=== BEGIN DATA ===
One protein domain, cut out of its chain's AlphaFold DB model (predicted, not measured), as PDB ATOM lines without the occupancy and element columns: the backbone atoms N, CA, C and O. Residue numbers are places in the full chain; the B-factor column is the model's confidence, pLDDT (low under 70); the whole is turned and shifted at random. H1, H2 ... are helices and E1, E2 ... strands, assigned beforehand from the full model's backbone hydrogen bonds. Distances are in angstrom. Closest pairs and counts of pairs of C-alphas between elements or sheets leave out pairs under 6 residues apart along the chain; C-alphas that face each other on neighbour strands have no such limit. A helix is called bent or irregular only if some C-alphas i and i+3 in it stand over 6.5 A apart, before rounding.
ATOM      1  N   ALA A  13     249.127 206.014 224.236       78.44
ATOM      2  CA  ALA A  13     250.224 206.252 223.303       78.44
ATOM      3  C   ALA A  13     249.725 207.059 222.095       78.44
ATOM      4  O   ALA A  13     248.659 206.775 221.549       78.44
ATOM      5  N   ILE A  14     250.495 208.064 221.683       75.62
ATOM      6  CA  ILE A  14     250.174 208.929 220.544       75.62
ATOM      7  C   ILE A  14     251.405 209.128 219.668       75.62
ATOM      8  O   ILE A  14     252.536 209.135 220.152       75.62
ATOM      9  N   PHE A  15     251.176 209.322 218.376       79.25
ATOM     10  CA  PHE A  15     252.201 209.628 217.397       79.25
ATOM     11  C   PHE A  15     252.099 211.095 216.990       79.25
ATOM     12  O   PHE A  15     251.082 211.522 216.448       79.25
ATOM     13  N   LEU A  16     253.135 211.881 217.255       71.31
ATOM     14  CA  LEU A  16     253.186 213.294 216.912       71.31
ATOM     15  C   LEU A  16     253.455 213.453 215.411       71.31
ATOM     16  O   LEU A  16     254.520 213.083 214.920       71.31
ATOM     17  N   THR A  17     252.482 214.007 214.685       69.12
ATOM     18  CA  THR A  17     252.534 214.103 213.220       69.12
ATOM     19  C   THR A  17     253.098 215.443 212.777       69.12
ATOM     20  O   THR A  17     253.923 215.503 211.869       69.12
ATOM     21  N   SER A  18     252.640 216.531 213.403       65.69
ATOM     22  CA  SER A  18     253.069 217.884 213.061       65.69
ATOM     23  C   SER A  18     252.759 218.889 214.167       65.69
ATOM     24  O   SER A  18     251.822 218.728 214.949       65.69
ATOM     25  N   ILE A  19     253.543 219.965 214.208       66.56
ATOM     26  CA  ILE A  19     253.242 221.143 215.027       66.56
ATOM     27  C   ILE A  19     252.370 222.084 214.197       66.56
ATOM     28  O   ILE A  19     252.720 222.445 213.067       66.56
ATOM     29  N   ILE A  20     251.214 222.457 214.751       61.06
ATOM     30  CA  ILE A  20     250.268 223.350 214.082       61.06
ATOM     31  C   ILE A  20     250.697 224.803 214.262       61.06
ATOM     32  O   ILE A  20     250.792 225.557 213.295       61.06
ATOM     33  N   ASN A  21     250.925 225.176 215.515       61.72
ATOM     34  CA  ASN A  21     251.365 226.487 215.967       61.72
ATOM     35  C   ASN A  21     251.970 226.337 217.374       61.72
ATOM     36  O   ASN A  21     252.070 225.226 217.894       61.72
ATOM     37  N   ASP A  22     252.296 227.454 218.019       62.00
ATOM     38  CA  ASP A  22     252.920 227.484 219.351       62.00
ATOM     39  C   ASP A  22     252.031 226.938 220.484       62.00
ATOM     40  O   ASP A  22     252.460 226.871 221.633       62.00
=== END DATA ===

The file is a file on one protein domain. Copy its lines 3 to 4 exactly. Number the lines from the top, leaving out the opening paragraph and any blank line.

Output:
ATOM      3  C   ALA A  13     249.725 207.059 222.095       78.44
ATOM      4  O   ALA A  13     248.659 206.775 221.549       78.44